Many of us live in a culture that hyper-focuses on romantic relationships as the main and most important way to connect with others, and in that context, being single can feel like a curse wherein you're doomed to be lonely and miserable until you can find yourself a partner.

In reality, there are so many ways to enjoy connection, intimacy, care, and affection with others outside of just romantic relationships. Deep friendship, family relationships, professional and creative partnerships, and engaging with a larger community can all be sources of meaningful connection with others if we open our hearts to it.

There are also many benefits to being single that are less accessible within the context of a relationship. "When you are single, you are empowered to make your own choices and hold yourself accountable for those choices," psychoanalyst and relationship expert Babita Spinelli, L.P., previously told mbg. "You learn to forge your own way, and that elevates inner confidence and resilience."

Being single can truly be a powerful catalyst for personal growth if we're willing to truly engage with our solitude rather than constantly trying to escape from it.

Being alone at home.

If you're living alone or in a period of time when you're home alone often, you may find yourself feeling lonely more often or in a particularly pronounced way—perhaps in a way that surprises you. In fact, some research suggests people who live alone may be more likely to deal with mental health issues2, primarily stemming from loneliness.

No matter how independent you are, being alone at home will make most people feel a bit lonely at least occasionally, and it's OK to recognize these feelings. According to holistic therapist Rikki Clark McCoy, LCSW, the key is figuring out how to reframe the way you're thinking about your alone time at home.

"Living alone, especially if it's for the first time or even after a transition, can be a very emotional experience," she previously told mbg. "There may be feelings of sadness or loneliness, but living alone can also be a time of learning to love yourself."

Know that many people choose to live alone on purpose because they earnestly enjoy their solitude, and with time and a bit of a perspective shift, you can come to feel less lonely in your situation too—and even learn to love it.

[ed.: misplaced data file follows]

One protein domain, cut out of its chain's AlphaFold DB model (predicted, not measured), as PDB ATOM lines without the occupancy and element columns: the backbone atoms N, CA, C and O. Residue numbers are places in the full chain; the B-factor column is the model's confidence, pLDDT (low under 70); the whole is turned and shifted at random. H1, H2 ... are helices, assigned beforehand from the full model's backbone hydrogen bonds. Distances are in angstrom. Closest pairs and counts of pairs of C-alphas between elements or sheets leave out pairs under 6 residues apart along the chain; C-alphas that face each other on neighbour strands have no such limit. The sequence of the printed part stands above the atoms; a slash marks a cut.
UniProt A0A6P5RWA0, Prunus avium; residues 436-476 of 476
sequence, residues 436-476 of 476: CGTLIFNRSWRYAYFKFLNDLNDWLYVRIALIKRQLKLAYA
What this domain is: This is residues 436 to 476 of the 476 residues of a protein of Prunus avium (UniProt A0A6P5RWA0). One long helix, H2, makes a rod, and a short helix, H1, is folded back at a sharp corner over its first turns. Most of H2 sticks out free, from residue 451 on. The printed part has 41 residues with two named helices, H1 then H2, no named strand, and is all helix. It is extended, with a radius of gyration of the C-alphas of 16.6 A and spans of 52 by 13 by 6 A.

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11 steps to be happy alone:

1.

Don't force it.

First and foremost, go easy on yourself here. Everyone experiences loneliness from time to time, and that feeling—like all feelings—is completely valid.

"Humans are naturally gregarious creatures, so it's important to remember that you're not 'broken' if you tend to feel a little blue when you're alone," says Manly.

Some people are also more drawn to companionship than others are, she points out, so be compassionate with yourself if you're someone that simply craves the company of others more often than not.

"You're less likely to be plunged into sadness if you don't expect yourself to have a high happiness set point when you're alone," she says. "By normalizing that many people feel less happy when they're alone, you take the pressure off yourself to make yourself be happy."

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2.

Keep yourself occupied.

When we're sitting around doing nothing, we tend to feel loneliness more acutely. "Time has a way of slowing down when we don't have plans," Manly adds, "so you're far more likely to feel happy when you don't have long stretches of empty time."

She recommends planning for alone time in advance, whether you know you have a solo weekend coming up, you just went through a breakup, or you're moving to a new place by yourself.

"Make advance plans to fill the time in enjoyable ways," she says. "It's often wonderful to create a list filled with a blend of to-do tasks and self-care time. This approach makes solo days feel like a nourishing balance of 'must-do's' and 'want-do-to-do's.'"

3.

Fill your time with activities you legitimately enjoy.

Alone time becomes a lot more appealing when we associate it with getting to do things we genuinely love and want to do. For example, if you've always wanted to read more, integrate a daily reading practice into your windows of alone time. If you're a skin care lover, treat yourself to a long, luxurious, and indulgent evening skin care routine.

When you fill your time with activities that actually bring you pleasure, you transform alone time from a moment of lack that you're needing to suffer through into a moment of opportunity that you're actually excited to seize.

"Strive to see solo time as the perfect chance to enjoy catching up on self-work, meditating, or sorting through stacks of unread magazines," says Manly. "When we reframe solo time in positive ways, the body, mind, and spirit naturally begin to feel more upbeat."

(We've got a whole list of fun activities to do alone at the bottom of this article.)